Doesn’t Understand What Resting Actually Means

| Working | February 16, 2017

(While working one night about two weeks ago I was moving a stack of cast iron trays, when the stack slipped and I caught it badly, bending my fingers of my right hand backward toward my wrist. It was very painful, but seeing as we were closing up within the hour and I had the next day off to rest I figured I would be fine and finished my work left-handed as much as I could. The following shift I am working as usual and my hand is killing me any time I need to use force or pressure — I can move my hand just fine, but squeezing dressing bottles, lifting ceramic dishes, moving equipment to clean it, or cutting with a knife os agony. I tell my boss what had happened the previous shift and I spend the rest of the night with an icepack close by to relieve the pain.)

Boss: “That sounds like carpal tunnel. You should get that checked out.”

Me: “No, it happened at work.” *I re-explain the situation*

Boss: “Well, take it easy, I hope it gets better.”

(Over the next week I am continuing to ice my hand while I work, and I’m taking Advil for the pain.)

Boss: “You’re still in pain? You should go to a doctor. I think it’s carpal tunnel.”

(I re-explain the incident with the pans falling and that I’m 100% sure it’s not carpal tunnel.)

Me: “Also, I don’t have insurance. I’ve spoken to two different doctor’s offices but without insurance they want me to have cash in hand before they will see me.”

Boss: “Well, rest your hand.”

Me: “That’s not an issue when it’s a slow night, but we’ve been busy. I’m constantly dropping stuff and I can’t work very fast. Maybe I should be moved out of the kitchen if I don’t have a station partner. I can work To-Go and handle the cash register instead.”

Boss: “Yeah, probably. Just rest your hand.”

(By the end of that shift I am in such agony from overuse that I am in tears and he sends me home. I borrow cash to visit a clinic near me and the doctor examines my hand. She comes to the conclusion that I’ve hyper-extended a muscle or a tendon connected to the first two fingers, and she wraps me in a splint to keep it supported, and writes me a note stating that I can only work if I can work left-handed.)

Doctor: “You don’t seem to be in a lot of pain right now, so I’m sure if you can avoid using it for a week or two you’ll be fine. This note should cover everything, and come back for a follow up.”

Boss: “So, can you work tonight?”

Me: “I think I can try it. I have a partner on my station, so she should be able to help me with certain tasks, but I shouldn’t be using my right hand at all. I should be moved to the cash register if I can’t have a partner.”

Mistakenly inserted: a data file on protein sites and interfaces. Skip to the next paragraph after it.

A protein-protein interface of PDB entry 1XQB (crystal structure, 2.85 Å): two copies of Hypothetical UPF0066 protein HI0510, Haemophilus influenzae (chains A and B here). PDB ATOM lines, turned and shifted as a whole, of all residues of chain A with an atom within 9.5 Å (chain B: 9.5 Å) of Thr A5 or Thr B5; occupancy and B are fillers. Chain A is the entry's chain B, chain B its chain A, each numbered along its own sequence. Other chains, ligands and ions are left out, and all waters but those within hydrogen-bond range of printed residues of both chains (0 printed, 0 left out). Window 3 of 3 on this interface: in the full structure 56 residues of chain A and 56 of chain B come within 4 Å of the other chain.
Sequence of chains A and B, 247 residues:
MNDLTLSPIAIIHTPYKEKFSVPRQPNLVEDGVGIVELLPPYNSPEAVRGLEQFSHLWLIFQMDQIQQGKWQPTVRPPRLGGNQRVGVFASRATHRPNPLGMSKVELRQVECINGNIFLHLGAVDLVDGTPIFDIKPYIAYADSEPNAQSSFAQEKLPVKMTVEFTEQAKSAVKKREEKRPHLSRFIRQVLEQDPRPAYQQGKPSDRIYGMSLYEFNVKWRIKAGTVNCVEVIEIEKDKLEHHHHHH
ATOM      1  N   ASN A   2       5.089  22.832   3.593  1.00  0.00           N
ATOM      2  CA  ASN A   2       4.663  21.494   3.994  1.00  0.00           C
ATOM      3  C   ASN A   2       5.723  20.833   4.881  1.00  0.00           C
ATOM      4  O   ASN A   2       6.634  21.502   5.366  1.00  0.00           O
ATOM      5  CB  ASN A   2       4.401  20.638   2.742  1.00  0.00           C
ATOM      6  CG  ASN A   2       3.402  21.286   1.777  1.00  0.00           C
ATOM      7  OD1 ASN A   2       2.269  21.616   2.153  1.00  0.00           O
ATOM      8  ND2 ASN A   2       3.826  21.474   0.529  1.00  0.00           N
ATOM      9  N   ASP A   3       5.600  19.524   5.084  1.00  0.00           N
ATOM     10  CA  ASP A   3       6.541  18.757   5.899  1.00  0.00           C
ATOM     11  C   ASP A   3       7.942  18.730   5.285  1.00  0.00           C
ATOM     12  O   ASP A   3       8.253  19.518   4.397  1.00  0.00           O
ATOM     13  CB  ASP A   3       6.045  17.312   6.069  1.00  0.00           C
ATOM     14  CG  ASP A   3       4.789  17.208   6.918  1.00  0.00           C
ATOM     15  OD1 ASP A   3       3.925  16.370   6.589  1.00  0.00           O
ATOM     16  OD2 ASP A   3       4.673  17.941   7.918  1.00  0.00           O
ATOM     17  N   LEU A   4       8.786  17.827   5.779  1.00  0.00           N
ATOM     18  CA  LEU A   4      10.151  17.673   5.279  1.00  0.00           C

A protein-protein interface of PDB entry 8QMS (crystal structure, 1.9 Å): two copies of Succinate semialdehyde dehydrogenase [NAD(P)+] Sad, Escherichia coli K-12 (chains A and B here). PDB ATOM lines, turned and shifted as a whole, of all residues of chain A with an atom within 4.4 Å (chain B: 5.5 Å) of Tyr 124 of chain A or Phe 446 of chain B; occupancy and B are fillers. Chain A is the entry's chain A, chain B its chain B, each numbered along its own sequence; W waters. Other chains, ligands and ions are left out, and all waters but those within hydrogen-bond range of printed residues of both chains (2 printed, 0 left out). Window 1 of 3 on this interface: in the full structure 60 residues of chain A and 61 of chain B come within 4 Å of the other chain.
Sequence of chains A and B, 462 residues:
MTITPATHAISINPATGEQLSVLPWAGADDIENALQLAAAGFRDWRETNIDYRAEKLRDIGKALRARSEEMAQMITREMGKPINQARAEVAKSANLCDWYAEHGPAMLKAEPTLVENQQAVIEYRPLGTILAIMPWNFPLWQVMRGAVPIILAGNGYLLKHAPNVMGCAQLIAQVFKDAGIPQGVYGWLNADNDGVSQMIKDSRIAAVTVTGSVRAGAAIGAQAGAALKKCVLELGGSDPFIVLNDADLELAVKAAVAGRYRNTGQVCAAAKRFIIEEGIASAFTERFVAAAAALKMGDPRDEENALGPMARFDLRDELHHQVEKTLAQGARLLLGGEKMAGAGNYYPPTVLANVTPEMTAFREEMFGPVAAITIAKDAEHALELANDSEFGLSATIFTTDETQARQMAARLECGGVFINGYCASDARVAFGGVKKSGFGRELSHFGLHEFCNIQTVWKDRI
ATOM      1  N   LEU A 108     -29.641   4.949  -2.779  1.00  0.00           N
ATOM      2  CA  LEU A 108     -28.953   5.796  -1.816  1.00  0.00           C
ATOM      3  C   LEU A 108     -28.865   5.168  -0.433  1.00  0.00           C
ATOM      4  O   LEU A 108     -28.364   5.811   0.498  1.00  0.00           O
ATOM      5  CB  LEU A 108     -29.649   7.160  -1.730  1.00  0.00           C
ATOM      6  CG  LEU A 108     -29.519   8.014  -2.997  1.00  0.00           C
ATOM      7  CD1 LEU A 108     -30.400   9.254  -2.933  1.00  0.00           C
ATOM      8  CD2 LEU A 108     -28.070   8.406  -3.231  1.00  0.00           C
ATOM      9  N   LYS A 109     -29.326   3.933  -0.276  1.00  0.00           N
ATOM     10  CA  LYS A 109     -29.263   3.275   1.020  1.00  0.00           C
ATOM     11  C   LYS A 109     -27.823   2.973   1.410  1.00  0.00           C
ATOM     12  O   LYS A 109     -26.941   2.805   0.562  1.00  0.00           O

(The night goes smoothly, until my partner leaves for the night and I am alone on the station. Having no help to move heavy equipment, I actually manage to BEND the aluminum splint I am wearing. I mention it to my boss before I leave and go to the doctor the next day.)

Doctor: “Well, it seemed to have worked when you were able to work left-handed. Talk to your boss again about being transferred. This won’t heal until you’ve rested it, and if you’ve bent the splint that’s REALLY bad; you can injure yourself more.”

(She gives me two more splints, another wrap, and a prescription for an anti-inflammatory at no charge for the visit, and sends me to work. That night I tell my boss what the doctor said.)

Boss: “So are you calling out of work or are you working?”

Me: “I can work, but not alone in the kitchen. I’m really afraid of requesting time off if there’s another option, because Paid Time Off takes so long to process and I can’t miss a paycheck. Last year I requested PTO for an illness in February but I didn’t get the check until October.”

(That night my boss pulls my partner off of the cook line and has her portioning peppers while I cook alone, and I am in agony.)

Me: “Boss, my splint is bent again. I can’t avoid using my right hand on the line if I don’t have a partner.”

Boss: “Are you closing tonight or not?”

Me: “I don’t want to lose the hours but I can’t clean the equipment without help.”

Boss: “Okay, I’ll ask [Partner] to stay an extra half hour to get you caught up. It’s late enough that there won’t be many more orders and we’ll be out in two hours. I’ll call in the worker’s comp request for your doctor’s bill, too.”

(Five minutes later he sends my partner home, and I am struggling to keep up. By this point I’m in tears again and I’m severely pissed off at my boss for ignoring the agreement to keep my partner in the kitchen.)

Boss: “You know what? Go home, and don’t come back tomorrow. Rest your hand. I’ll put in PTO for you.”

Me: “And the worker’s comp?”

Boss: “Yeah, yeah.”

(I come back two days later and he’s still not put in the worker’s comp order. In addition, the schedule has been adjusted that I am working alone on my station, and closing solo, which means that for the last two hours of the night I am in charge of cleaning and cooking for three stations. In the process of working I have bent my last splint and I am once again in tears from pain.)

Me: “THIS IS BULL-S***. I can’t work like this!”

(I’m cradling my hand in an icepack and holding the twisted metal splint out for him to see.)

Boss: “You rested for two days! Why aren’t you better yet? Do you want to work or not? Are you sure you’re not just being dramatic?”

(This is still an ongoing argument at work. I’m not looking forward to tonight’s shift.)

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